Domestic Violence and Employment

By Abbey Underwood


Although we may think of domestic violence as an issue that primarily affects survivors’ lives at home, the impact of abuse can also be seen in the workplace. Domestic violence often prevents survivors from finding or maintaining the steady employment necessary to rebuild their lives. Offering support to survivors in our workplaces is a vital form of advocacy, since survivors rank access to economic resources and safe housing among their most pressing needs.  


Abusers may stop their victims from holding a job in order to maintain power and control over household finances. If victims do have a job, the abuse they face at home can prevent them from keeping it. According to research conducted by the CDC, 19.4% of women and 9.3% of men who experienced intimate partner violence missed at least one day of work in the last year because of violence. The average victim misses 4.9 days of work a year because of violence, and the estimated societal cost of this time away is $110 billion across the lifetimes of all victims. These absences can place victims at risk of being fired and strain their workplace relationships.  


Job security can also be threatened if abusers target their victims at the workplace, harassing or stalking them in order to assert control. According to the U.S. Department of Labor, more than 70% of workplaces do not have a formal policy that addresses violence on the job. If an abuser’s harassment threatens workplace safety or productivity, many employers will choose to fire the victim rather than making changes to policies.  


Employers and coworkers can be an important source of support for survivors before, during, and after incidents of violence. Advocacy can begin before violence occurs – start by asking about the policies and resources your workplace has in place to assist survivors. It is also important to recognize the warning signs that someone at your workplace may be experiencing domestic violence. These signs include:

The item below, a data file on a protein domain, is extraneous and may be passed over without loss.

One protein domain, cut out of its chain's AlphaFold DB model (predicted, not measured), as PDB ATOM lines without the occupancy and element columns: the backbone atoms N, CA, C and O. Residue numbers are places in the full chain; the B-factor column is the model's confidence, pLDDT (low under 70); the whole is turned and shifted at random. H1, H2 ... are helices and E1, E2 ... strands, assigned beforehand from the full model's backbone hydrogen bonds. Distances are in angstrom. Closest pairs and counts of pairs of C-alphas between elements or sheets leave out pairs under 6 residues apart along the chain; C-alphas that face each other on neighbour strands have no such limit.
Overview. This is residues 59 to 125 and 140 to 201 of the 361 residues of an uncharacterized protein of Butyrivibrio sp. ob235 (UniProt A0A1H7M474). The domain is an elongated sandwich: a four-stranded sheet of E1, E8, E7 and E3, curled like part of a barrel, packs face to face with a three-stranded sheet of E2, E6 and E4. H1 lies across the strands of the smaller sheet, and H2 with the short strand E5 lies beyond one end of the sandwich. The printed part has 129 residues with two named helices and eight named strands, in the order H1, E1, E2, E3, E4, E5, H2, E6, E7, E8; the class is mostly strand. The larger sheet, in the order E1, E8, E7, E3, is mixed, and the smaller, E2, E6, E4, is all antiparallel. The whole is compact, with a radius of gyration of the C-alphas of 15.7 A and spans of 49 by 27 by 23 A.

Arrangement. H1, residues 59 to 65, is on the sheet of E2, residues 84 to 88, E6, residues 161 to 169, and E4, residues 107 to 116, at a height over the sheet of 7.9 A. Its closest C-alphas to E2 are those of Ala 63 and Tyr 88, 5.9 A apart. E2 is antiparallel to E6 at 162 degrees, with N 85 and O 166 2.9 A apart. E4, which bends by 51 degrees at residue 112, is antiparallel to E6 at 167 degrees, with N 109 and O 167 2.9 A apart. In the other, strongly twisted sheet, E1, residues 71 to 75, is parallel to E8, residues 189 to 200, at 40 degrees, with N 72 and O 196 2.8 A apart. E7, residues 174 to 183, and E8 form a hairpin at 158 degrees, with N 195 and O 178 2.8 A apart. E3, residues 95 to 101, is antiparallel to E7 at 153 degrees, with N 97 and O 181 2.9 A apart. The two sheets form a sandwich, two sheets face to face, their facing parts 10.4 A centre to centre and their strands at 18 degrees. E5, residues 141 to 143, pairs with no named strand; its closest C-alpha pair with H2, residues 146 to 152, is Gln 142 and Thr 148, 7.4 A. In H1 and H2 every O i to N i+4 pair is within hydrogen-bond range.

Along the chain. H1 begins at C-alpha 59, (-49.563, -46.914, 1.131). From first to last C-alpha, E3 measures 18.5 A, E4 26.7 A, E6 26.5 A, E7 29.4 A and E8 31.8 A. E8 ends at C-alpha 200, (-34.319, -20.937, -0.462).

• Being consistently late or absent from work

  • Becoming suddenly fearful or anxious

  • Receiving an excessive number of personal calls while at work

  • Being repeatedly visited by current or former partners while at work 

If you notice an employee or coworker exhibiting these red flags, or if violence has impacted your employment options, reach out to Peace at Home Family Shelter. We exist to help victims of domestic violence obtain safety and self-sufficiency, and our advocates can support you in meeting your goals.  


We have several helpful services, all completely free and optional.  

  • 90-day emergency shelter in a secure, protected location  

  • Vouchers to shop for free at our thrift store to replace clothing, furniture, and other essentials  

  • Two different rental assistance programs  

  • Legal team that assists with custody cases and applying for Orders of Protection  

  • Bilingual counseling services 

  • Domestic violence support groups

  • Trained Advocates to help empower you to meet your goals  

Call us on our 24/7 Help Line at 479.442.9811 and a trained advocate will be on the line to help you. You can also call our Help Line if you are looking for more information for an employee, coworker, or family member or would like more information to refer community members to our services. 

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